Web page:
One question we hear at times from readers goes something like this: You’re a business paper. Why do you pay so much attention to local politics?
That’s a fair reaction. Our answer is to make two points.
First, between senior reporter/columnist John Hazlehurst and executive editor Ralph Routon, we believe our historical perspective from decades of following and analyzing the city, county and state governments stands unmatched among media outlets in Colorado.
Second, and even more important in our view, is the fact that in our many ongoing relationships, the most common frustration we encounter is the feeling our elected officials haven’t been open, cooperative or communicative enough with business leaders.
That’s why we’re convinced a big part of our role is to make sure the most compelling local business-related political issues stay in the forefront and aren’t forgotten.
So it should come as no surprise now, as we look ahead to Mayor Steve Bach’s fourth and perhaps final State of the City address next Thursday, that we think it’s pertinent to weigh in ahead of time. (For the record, this really is Bach’s fourth State of the City; he gave the first shortly after taking office in June 2011.)
First, a business view. In his first State of the City, Bach said this: “We need to improve the business climate, and what that means is streamlining city processes, being more responsive on requests for permits and approvals, shortening up that time frame. … There’s sentiment in the community that our regulations are unreasonable.”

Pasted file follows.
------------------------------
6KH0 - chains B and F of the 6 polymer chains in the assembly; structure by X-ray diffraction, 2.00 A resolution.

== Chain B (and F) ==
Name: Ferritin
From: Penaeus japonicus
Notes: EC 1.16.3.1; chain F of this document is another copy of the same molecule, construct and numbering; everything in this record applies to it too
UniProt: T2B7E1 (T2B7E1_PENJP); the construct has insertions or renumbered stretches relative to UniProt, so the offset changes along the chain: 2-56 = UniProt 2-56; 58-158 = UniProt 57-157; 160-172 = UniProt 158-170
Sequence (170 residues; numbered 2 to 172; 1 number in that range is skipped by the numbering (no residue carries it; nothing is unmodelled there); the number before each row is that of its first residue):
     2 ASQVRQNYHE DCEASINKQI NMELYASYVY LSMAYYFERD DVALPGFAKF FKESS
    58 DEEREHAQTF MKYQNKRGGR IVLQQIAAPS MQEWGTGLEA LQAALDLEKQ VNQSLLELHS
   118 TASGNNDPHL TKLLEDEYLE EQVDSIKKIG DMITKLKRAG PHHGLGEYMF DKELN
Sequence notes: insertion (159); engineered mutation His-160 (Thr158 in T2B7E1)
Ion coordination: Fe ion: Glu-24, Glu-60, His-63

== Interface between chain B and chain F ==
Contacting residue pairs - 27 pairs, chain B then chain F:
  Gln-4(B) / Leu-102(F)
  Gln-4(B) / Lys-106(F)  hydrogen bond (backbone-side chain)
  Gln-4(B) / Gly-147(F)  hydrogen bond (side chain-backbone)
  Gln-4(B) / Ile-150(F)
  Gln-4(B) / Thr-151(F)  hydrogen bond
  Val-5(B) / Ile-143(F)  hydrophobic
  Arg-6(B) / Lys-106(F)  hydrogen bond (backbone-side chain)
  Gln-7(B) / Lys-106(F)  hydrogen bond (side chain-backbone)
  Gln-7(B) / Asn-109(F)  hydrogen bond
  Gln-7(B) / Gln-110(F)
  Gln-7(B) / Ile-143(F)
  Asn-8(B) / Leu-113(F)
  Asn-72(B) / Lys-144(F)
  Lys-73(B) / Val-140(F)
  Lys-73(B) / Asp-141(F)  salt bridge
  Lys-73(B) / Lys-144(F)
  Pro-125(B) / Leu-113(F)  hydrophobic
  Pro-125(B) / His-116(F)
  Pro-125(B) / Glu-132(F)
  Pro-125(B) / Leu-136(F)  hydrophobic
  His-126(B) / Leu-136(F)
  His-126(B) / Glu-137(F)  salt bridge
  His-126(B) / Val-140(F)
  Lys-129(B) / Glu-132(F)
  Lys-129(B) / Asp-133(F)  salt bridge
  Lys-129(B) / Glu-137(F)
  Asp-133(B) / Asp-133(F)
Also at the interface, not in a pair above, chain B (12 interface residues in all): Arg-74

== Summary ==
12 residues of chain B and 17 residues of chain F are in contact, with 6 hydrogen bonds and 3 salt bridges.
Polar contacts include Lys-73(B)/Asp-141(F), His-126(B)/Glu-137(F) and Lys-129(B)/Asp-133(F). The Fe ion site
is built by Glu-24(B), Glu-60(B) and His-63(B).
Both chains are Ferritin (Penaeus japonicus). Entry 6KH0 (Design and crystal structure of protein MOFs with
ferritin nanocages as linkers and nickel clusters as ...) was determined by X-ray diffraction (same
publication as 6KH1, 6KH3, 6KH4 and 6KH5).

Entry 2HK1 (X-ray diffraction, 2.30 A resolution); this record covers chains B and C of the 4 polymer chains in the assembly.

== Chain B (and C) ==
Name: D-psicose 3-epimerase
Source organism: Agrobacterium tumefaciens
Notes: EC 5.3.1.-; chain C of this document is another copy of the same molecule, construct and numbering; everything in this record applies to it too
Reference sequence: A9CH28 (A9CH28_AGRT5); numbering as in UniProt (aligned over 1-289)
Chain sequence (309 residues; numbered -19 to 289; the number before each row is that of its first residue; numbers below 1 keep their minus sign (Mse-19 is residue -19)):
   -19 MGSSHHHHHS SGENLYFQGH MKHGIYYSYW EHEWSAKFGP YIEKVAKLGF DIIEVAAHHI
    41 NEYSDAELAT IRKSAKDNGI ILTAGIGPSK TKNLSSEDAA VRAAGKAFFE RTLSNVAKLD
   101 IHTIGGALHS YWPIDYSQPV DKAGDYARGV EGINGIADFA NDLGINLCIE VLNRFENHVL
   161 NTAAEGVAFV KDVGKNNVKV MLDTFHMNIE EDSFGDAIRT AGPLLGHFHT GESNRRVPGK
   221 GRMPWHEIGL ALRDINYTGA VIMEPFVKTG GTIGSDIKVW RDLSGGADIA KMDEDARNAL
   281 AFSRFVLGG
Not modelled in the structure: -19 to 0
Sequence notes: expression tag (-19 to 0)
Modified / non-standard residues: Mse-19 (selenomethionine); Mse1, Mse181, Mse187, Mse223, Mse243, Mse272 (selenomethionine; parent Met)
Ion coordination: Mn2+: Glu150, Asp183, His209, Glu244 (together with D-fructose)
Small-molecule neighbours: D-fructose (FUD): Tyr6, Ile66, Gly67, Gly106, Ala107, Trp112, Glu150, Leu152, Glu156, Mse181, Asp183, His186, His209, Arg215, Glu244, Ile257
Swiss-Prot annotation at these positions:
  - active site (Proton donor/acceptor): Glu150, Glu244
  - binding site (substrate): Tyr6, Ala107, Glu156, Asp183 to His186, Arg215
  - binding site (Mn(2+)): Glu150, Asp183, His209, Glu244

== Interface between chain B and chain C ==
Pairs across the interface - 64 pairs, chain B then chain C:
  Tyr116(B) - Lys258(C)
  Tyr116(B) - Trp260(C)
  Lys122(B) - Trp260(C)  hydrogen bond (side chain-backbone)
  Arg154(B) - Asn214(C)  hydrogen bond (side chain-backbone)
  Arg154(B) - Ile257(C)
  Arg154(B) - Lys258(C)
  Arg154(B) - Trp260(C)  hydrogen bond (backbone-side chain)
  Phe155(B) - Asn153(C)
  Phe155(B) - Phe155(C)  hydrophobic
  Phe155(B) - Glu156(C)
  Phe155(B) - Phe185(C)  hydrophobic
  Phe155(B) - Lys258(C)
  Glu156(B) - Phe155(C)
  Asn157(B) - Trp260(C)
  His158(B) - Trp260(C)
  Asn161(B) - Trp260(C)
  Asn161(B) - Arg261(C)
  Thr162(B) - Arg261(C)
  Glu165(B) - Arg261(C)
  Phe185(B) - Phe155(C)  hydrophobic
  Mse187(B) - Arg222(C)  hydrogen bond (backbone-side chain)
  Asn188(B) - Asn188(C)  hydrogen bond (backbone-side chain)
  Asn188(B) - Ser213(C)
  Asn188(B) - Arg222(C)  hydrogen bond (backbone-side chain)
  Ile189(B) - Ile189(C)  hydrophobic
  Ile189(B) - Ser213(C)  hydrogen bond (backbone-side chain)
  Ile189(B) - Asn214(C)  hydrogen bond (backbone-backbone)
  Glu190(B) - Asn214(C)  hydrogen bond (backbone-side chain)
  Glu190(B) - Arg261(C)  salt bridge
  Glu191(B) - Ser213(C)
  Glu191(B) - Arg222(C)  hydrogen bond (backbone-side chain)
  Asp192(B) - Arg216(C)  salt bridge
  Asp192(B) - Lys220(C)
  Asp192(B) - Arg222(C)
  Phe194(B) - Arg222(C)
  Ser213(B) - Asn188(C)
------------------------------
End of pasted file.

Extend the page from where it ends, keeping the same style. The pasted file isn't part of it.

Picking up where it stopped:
He campaigned on a theme of making Colorado Springs the most business-friendly city in America. But in a recent CSBJ poll with more than 300 respondents grading the city on that very point, more than 65 percent answered with C, D or F. So, three years later, that task remains unfinished.
The mayor could talk about many other topics, but a handful stand out:
• Jobs. Not just in the service industry, but the kind of jobs that improve a local economy. Bach can talk about more people working today than in 2012, when he set a “stretch” goal of 6,000 new jobs a year, but as for attracting more businesses and plant operations, that hasn’t happened. Companies continue to be skittish about moving here. What should be the strategy, for the short and long term?
• City for Champions. It’s pretty much the elephant in the room. After tax-increment funding help from the state, C4C has proven to be more polarizing than energizing. There’s still time, but City Council hasn’t been supportive. Obviously Bach and other supporters refuse to pull the plug, so what’s the best way forward?
• Stormwater. We know that Bach disagrees with a task force wanting a countywide ballot issue, preferring to push for a city-only solution and also address other infrastructure needs. This is his best chance to make that argument — or come around to the regional idea, which City Council and the Board of County Commissioners support.
• Second term. Will he run again in 2015 or not? It’s probably too early to become a lame duck, but if he’s planning to seek re-election, this would be a good time to say so.
• Need for unity. It’s the common thread through all of this. Unless we can all work together toward common goals, our city’s sluggish malaise will continue. But only by compromising can we create consensus, which may be Mayor Bach’s biggest challenge.